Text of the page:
By Lawrence Casiraya
SILANG, CAVITE – With a little faith, a lot of heart and a ton of effort, Joel Magsaysay is hoping to harvest honey for the first time in three years.
Together with his wife Violaine, Joel started Ilog Maria Honeybee Farm more than three decades ago. What started out as a few bee colonies is now a well-established business venture, a must-visit stop for those traveling to the neighboring town of Tagaytay.
When it comes to the subject of bees, Joel is your guru. So when he told me that three years ago bees started disappearing in his farm, and I naturally asked him why, he rewarded me with a blank stare and said, “That’s exactly it. Even I don’t know.”
Blame it on climate change, a phenomenon responsible for tsunamis, typhoons, El Niño and the movie “2012”. This is a contemptuous subject for Joel, who I assume, is used to magazine writers inquiring about how they make all those soaps, shampoos and other organic products Ilog Maria is famous for.
Joel did extensive research, even consulting personally with experts on the subject. He then came up with a conclusion: All the world’s experts don’t know why bees are disappearing.
“I decided to throw away everything I learned from 36 years of beekeeping and start fresh. When I’m with my bees, I make sure my mind is empty but my heart is full,” Joel said. “So I looked at myself and how it’s impacting my bees.”
It sounds philosophical but not entirely a simple matter. At Ilog Maria, you will notice no power lines simply because they are buried underground so there’s no electromagnetic field that have dire effects on bees as well as humans.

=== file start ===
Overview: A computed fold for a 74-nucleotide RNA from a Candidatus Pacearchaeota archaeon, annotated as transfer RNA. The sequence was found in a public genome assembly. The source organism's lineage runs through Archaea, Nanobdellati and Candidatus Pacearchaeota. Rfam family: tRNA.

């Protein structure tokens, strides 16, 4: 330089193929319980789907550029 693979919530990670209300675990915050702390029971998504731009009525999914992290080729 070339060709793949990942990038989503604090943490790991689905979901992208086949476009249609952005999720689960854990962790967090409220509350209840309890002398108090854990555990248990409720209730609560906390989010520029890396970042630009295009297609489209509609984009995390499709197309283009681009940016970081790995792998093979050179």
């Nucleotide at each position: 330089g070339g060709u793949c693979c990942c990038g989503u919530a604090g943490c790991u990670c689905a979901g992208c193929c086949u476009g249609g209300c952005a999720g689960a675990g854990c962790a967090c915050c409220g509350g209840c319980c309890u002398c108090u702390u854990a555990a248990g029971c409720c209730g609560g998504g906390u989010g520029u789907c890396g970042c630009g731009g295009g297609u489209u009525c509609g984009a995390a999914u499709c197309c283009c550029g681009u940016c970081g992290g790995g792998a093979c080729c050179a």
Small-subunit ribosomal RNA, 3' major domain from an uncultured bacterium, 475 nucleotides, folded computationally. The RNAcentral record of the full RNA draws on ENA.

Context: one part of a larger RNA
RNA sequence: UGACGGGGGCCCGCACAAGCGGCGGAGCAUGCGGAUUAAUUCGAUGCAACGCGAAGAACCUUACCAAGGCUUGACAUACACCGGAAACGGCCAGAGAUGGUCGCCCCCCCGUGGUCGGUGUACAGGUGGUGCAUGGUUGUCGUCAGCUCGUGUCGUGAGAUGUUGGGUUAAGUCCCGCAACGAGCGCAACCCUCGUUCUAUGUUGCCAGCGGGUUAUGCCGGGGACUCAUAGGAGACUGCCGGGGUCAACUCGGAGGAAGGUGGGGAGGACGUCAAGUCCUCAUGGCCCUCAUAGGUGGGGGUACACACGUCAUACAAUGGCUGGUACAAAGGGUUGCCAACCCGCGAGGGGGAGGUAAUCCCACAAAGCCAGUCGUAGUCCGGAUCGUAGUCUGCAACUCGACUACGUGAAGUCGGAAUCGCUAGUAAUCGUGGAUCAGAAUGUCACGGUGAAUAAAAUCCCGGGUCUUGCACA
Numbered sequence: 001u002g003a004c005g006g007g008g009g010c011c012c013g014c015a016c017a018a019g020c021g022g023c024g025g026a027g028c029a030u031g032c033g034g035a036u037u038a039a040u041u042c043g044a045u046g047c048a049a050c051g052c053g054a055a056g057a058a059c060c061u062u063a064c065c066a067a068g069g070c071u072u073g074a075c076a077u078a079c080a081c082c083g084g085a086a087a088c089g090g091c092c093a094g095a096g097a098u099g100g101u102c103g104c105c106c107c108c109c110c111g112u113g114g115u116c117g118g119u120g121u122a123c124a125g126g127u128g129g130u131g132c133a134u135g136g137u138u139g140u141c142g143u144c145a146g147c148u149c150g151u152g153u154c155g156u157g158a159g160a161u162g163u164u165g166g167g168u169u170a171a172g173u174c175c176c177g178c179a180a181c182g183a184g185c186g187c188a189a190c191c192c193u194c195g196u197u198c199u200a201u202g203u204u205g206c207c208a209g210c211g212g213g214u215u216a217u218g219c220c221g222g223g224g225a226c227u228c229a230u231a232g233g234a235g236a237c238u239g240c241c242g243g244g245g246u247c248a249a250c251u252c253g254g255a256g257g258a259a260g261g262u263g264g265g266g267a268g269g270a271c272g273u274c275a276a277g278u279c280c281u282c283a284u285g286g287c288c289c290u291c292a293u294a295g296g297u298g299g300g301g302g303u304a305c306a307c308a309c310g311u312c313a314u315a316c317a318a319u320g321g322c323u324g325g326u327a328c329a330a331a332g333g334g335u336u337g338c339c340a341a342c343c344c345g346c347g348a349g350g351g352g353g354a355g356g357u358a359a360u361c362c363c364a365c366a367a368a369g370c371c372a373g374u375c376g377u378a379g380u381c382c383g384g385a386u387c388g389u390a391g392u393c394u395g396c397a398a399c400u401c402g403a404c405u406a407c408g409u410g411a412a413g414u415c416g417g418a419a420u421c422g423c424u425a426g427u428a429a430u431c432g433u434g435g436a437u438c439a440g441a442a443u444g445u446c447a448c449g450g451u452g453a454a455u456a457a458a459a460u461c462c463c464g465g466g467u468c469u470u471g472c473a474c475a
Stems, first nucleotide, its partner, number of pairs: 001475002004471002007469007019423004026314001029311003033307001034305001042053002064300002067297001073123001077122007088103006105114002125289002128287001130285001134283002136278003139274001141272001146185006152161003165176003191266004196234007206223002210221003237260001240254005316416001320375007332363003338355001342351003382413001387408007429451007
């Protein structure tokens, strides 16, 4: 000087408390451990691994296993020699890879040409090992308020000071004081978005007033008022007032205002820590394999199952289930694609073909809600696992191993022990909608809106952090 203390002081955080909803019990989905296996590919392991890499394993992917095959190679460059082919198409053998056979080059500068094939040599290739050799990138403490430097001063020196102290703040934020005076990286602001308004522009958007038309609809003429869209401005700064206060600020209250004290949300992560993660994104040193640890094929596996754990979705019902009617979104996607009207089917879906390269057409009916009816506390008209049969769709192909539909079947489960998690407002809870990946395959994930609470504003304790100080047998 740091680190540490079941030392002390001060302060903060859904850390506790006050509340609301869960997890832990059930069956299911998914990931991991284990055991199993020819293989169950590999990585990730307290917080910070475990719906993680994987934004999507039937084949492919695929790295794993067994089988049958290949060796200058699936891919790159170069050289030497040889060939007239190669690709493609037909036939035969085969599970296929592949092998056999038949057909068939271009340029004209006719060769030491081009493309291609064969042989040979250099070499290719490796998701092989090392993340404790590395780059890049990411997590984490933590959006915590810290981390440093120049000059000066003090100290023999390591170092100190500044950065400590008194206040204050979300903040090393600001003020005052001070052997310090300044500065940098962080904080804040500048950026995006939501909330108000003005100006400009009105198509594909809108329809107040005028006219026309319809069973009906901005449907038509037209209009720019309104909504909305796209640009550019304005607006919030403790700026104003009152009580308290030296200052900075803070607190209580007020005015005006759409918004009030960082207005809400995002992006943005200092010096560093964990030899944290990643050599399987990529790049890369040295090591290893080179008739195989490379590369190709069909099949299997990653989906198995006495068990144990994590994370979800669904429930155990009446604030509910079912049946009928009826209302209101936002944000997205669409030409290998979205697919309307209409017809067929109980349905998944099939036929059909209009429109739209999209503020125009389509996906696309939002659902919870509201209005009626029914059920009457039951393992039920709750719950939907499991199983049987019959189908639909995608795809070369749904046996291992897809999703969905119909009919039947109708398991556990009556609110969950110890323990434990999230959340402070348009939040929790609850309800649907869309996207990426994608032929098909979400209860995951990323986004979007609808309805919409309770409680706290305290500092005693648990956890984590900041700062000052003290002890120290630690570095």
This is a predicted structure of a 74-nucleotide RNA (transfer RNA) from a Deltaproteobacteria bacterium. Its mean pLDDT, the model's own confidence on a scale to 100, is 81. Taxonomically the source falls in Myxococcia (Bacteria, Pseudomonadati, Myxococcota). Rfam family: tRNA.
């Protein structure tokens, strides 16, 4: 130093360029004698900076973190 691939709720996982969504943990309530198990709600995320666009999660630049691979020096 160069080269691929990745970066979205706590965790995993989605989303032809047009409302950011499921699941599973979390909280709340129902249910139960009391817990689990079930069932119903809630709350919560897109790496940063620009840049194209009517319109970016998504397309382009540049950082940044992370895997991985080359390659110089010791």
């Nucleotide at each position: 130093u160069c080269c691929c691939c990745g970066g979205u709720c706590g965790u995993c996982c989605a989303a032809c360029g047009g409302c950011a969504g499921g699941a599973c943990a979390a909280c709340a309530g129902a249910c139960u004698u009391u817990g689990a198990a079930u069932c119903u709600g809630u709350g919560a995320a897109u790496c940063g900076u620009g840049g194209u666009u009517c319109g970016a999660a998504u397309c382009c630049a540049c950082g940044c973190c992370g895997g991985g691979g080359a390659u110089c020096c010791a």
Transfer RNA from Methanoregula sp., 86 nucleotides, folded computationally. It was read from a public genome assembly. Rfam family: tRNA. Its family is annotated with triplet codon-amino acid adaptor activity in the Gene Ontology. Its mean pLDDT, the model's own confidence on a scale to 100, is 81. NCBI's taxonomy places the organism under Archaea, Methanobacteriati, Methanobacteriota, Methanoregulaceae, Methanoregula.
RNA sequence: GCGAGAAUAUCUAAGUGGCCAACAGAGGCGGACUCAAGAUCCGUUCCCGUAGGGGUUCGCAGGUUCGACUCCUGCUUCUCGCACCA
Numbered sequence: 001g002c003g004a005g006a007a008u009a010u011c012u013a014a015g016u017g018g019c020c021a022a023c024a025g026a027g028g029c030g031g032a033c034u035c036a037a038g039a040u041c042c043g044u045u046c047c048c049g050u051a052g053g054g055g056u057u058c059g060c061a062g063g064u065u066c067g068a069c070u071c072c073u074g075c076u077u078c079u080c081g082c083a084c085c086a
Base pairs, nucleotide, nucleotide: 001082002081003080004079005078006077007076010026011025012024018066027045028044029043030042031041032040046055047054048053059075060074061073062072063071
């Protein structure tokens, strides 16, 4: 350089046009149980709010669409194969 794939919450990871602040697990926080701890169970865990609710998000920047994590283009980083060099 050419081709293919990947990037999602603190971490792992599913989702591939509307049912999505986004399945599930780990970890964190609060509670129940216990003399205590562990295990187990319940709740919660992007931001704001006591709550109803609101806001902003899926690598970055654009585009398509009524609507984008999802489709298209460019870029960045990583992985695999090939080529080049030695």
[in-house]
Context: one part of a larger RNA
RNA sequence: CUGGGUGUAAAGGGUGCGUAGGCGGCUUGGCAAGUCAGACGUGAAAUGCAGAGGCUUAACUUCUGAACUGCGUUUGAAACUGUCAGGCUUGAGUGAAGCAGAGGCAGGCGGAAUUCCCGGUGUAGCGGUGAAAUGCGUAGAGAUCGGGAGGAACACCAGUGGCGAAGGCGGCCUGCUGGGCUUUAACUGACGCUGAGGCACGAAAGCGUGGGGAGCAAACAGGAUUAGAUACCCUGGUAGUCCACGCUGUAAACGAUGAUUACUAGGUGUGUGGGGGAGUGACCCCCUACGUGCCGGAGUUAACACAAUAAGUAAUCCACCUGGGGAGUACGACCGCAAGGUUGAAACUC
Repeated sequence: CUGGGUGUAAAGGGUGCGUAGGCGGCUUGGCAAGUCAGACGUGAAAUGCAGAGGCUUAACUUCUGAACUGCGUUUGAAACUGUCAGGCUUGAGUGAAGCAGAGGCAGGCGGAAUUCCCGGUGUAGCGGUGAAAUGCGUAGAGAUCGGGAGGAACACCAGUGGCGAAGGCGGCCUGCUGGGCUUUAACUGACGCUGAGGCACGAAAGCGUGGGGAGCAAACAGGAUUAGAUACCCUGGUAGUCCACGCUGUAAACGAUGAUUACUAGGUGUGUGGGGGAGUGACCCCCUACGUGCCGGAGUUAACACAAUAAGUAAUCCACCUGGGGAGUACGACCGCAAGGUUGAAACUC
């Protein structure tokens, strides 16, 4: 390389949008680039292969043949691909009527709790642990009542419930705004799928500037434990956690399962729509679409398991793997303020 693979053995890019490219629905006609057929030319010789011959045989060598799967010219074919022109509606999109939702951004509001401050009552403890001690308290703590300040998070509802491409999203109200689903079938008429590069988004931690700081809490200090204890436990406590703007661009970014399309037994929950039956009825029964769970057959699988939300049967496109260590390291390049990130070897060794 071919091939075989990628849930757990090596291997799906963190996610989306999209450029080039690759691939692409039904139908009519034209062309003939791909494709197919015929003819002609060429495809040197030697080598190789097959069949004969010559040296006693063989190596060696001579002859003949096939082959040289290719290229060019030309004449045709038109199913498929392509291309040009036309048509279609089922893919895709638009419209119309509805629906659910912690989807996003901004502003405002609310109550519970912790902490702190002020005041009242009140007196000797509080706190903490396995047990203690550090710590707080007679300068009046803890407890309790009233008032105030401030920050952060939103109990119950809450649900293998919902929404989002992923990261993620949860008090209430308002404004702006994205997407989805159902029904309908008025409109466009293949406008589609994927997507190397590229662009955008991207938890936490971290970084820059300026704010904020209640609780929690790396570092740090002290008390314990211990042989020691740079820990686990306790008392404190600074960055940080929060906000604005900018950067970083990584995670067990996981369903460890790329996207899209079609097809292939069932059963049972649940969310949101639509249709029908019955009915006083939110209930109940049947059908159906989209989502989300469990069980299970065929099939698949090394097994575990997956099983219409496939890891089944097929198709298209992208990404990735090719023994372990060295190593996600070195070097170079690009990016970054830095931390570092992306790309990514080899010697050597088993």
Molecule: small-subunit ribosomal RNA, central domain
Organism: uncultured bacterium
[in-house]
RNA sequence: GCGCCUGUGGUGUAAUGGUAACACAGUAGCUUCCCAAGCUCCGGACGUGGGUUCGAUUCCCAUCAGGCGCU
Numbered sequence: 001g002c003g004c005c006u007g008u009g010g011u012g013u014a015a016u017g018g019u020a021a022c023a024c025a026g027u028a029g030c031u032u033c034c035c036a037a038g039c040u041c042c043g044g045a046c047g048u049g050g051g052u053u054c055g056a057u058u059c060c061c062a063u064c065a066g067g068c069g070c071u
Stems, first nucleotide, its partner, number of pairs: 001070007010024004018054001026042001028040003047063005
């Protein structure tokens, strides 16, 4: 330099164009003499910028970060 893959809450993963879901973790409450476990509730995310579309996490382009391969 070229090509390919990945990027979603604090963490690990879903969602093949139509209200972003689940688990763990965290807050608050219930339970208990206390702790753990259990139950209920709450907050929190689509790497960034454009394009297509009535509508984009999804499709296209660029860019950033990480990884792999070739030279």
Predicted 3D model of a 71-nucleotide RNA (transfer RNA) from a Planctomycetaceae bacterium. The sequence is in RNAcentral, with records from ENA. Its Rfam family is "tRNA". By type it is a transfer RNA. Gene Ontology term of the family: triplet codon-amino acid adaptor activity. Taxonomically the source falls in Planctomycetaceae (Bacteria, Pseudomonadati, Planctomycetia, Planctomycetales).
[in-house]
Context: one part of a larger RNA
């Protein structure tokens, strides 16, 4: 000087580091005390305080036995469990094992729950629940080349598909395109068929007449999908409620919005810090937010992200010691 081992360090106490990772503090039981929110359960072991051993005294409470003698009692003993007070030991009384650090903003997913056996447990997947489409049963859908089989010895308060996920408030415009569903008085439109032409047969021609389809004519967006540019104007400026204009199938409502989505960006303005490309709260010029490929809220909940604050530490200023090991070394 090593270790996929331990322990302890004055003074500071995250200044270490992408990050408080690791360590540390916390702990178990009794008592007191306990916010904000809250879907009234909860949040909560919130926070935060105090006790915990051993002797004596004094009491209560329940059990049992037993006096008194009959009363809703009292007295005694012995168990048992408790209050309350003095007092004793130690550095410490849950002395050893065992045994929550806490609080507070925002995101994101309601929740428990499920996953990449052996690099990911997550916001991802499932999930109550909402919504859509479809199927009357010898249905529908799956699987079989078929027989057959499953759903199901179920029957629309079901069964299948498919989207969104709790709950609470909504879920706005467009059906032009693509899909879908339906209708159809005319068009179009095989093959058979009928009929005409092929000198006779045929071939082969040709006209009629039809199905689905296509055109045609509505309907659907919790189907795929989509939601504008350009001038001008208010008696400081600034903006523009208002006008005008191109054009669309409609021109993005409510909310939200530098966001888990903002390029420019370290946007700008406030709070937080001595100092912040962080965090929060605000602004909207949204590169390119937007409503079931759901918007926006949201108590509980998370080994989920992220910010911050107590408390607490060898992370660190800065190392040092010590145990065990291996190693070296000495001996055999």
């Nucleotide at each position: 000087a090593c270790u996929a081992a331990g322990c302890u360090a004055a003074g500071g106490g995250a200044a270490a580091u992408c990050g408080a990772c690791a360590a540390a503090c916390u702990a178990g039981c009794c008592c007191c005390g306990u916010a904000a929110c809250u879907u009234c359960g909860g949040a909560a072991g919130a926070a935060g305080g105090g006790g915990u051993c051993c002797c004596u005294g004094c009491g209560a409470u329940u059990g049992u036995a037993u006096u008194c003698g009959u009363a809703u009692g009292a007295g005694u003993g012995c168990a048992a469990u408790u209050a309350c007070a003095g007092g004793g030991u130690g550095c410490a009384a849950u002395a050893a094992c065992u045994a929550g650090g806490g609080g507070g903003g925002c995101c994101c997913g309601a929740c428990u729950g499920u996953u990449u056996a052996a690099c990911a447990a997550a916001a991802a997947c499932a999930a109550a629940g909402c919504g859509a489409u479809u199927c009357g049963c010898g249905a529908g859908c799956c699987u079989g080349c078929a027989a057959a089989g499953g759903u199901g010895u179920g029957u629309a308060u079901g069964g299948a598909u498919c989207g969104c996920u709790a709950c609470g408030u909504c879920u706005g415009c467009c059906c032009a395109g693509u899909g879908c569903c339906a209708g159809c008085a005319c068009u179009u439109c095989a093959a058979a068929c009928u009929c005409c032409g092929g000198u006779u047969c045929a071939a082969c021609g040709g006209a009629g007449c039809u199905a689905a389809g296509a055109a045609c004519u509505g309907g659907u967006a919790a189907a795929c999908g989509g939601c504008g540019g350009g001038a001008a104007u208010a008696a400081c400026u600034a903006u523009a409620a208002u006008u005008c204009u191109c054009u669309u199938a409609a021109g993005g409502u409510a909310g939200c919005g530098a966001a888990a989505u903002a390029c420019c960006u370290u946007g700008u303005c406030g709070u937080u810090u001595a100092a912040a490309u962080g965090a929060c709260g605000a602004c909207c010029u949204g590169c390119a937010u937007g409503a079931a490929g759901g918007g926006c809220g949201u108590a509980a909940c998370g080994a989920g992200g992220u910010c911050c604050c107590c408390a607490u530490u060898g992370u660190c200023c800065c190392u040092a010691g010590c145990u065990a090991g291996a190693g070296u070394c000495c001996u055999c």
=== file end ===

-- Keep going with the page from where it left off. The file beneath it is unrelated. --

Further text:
A windmill also helps produce water instead of an electric pump. “We don’t get the full health benefits of water that way,”Joel said. Solar panels are being constructed to help reduce dependence on commercial power.
“Our vehicles are converted to LPG (liquified petroleum gas) or biodiesel. We cook our food with less smoke as possible using wood or charcoal. We gather rainwater. We also have our own vegetable garden so we harvest our own food – in a way, we nourish ourselves. We have planted native fruit and hardwood trees”.
In short, Joel himself admitted they are doing a thousand things so they can make Ilog Maria a better place for the bees. Rightfully so, since the bees are responsible for the many products making people a lot healthier and beautiful.
“It’s all about erasing all traces of human habitation, going back to the natural state and emptying yourself,” he said. “I dealt with the complications of climate change and came up with my own resolution.”
This summer, Joel is positive they will be able to produce enough honey which they can sell to people for the first time in three years. That’s like giving the big C – climate change – a huge kick in the ass.
Ilog Maria Honeybee Farm is open from Tuesday to Sunday from 10am to 5pm at Km. 47 Aguinaldo Highway, Silang, Cavite. Call( 046)8650018 or click on this downloadable map how to get there.
Get more information about Ilog Maria Honeybee Farms
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